"Of course the first was Derek Ireland, and then Lino came to Finland in 1994, when Derek was too busy in Crete. So Lino came, and he really teaches this different kind of style: slow, meditative and focused. He became my teacher then. In 2000, I went to America for the first time. I stayed in New York, where I got in touch with Eddie Stern, who I think had a really big effect on me. His style of teaching and talking, and also how he doesn't advertise or anything. No internet page, no e-mail, no information. It is like everything is against this commercial system of yoga in America. He is really good. If Derek was kind of physical and fast with big muscles, Lino kind of slow, meditative and focused, Eddie is a more spiritual and almost religious teacher. He has a temple in the yoga shala. A real one. And he does pujas every morning and chanting, and almost every month he brings Indian bands and groups to perform in the yoga shala. So for me it has all the time been going more and more in a spiritual direction. I also started to do puja every morning. It is a kind of Hindu offering with prayers in Sanskrit , and garlands of flowers, and fires, oil lamps and incense sticks. It is different from chanting because it is really religious. It is a meeting with your Guru or God every morning. It has a very nice energy. Even if you - like me - don't have a religion. I am kind of open. To me it is more like observing and almost like a kind of research for different religions and different feelings. It is really meditative. It is meditation. The connection with God is the real meaning of meditation. So puja is really meditation. I meditate every morning before practice. So sometimes puja is meditation and sometimes, when I don't have all my puja stuff with me, I just do meditation. And I also try to meditate when I practice."

What would you consider to be the ideal time for practice?
"The ideal time is between 2 a.m. and 6 a.m. That is vatta time, the most spiritual time of the day. Krishnamacharya, the Guru of Pattabhi Jois, used to wake up at 1:30 a.m. When vatta time starts, he started to do his puja and asanas and pranayama and chanting. They say he was so loud with all this chanting and ringing bells that the whole village woke up."



2. Yoga "blue book" questions

How many series are you currently doing?
"I am still in third series. It is a tough one. I did almost all of the third, but when my son was born five years ago my practice really went down a lot. Of course, that's normal. I focused on that for about two years, and then I started to develop my practice again a little bit. And now it feels good! I am back on third series. I have many injuries in my back, wrist, besides others, due to my background. When I started I was so stiff that I injured my hamstring, and the right side took five years to heal and the left side took three years to heal, and it was so painful so every practice was like hell. Of course I tried to take it easy, but you lose your patience and start to push, so the first practice after it went away was like "Ah, is this yoga?" "This is yoga - no pain!" At that time we were pushing so hard. We didn't know there was relaxation in the asanas; there was always strength. Maybe that is the way - you need to learn. Usually you make mistakes. If you have a good teacher, a good Guru, maybe they teach you before you injure yourself. That is very rare. Usually people injure themselves and then they ask the teacher what they should do."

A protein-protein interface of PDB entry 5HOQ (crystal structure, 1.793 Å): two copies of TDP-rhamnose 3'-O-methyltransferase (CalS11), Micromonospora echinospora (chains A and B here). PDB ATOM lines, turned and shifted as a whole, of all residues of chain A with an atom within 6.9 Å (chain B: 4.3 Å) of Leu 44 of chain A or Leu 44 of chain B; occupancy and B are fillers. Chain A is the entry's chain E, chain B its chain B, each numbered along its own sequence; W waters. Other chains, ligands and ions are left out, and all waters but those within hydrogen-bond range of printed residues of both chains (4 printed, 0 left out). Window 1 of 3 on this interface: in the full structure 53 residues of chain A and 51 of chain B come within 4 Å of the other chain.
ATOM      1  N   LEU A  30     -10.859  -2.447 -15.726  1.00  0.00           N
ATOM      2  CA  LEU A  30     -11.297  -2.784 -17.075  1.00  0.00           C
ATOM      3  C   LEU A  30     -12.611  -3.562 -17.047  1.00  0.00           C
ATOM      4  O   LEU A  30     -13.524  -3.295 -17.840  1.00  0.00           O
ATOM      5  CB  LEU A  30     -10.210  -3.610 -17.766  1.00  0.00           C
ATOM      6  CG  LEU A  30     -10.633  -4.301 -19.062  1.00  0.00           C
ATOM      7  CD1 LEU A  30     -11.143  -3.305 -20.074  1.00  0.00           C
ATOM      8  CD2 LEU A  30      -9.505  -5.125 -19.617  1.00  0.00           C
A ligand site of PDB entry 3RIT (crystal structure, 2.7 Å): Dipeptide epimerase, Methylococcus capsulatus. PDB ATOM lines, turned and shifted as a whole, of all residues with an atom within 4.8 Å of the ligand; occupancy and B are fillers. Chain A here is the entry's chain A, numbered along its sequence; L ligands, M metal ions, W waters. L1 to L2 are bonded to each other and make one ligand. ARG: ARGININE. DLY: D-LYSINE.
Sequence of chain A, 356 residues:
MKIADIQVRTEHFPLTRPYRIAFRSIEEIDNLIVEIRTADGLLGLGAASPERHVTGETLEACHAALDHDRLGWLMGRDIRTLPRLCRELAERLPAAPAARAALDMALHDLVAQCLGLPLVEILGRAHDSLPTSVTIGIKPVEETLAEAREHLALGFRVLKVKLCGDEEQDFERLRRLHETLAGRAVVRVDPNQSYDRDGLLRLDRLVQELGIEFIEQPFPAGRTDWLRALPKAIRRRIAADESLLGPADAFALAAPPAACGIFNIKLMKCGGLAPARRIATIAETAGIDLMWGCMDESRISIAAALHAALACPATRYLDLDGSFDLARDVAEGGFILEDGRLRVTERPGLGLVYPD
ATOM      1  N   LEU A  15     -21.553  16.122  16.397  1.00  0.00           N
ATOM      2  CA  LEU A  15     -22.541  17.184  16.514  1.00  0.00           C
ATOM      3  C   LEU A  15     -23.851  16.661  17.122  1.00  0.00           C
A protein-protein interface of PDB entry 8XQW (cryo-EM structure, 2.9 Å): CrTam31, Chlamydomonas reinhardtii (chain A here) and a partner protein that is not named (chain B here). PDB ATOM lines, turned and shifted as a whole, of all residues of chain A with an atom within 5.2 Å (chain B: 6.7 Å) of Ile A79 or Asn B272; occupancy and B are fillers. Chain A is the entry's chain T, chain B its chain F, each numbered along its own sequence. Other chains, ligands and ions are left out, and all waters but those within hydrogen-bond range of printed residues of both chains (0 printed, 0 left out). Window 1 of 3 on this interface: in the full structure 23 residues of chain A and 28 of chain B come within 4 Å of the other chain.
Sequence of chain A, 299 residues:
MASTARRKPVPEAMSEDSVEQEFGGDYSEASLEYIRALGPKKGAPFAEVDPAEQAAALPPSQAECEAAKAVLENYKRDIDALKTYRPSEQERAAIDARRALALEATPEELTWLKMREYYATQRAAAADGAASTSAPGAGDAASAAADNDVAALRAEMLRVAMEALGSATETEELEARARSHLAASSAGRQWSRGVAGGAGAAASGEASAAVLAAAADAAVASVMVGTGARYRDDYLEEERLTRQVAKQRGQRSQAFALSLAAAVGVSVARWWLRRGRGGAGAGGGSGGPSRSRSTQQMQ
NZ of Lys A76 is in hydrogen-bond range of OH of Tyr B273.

What is your favorite asana?
"My favorite asanas are the ones that are the most difficult for me. Like back-bending. It really feels good when you start to open your chest. Also the asanas with the leg behind the neck are nice, even if they have been difficult. After ice hockey my thighs and hip were so stiff, but now I start to feel better and better. So the most difficult are the best."

Do you have any "hate"-asanas?
" I don't have hate-asanas anymore. I had hate-asanas, like utthita hasta padangusthasana. I never looked forward to that one. It made so much tension for my hip and was just painful. When I had this hamstring pain it was so painful to stretch the leg. But now it feels good. No hate-asanas anymore! The hate asanas is that you hate yourself. You are fighting with yourself, you hate yourself. It is ego. You are trying to do something when you are not ready. So, somehow, you really hate yourself. You are fighting with yourself and your obstacles and you are not really balanced with yourself."

To what extend is yoga guiding your everyday life?
"I was already a vegetarian when I started practicing astanga. When you get to know yourself a little bit better, then maybe you get rid of some of this hate. Then you maybe start to feel something deeper; I call it a kind of holiness. I think that this holiness is the goal. You start to follow this kind of spiritual energy, and you do everything according to how you feel from this energy. And I think that is yoga. You start to feel this energy and it is your guide. We can call it God if we like. It is a kind of spiritual guide and you just follow it. It is holiness. You need to find this. It gets stronger if you follow it. I don't know where it leads you. I really try to be honest with this energy. Being honest is one of the most difficult things. You always try to follow yourself, cheat yourself even. We could also call it an inner way, compared to the outer, physical world. I try to follow this energy. It is nothing else. If I need to read some books, the energy shows them. If I feel something, I try to trust this energy. It is known as intuition as well, but actually we say that it is our Guru. We have two Gurus: One is your teacher and one is what you feel with your heart. Your heart is your own Guru. So you try to follow your heart, which is also Guru, and also God. They say you should follow your Guru, because your Guru has seen more than you. If he is Satguru he has experienced God. You can also say that your heart has experienced God, but you just need to find it or purify yourself so you can really feel it. So after you find your heart you can follow it. It's funny: When Pattabhi Jois speaks of Guru you never know which Guru it is. Is it heart or is it Krishnamacharya?"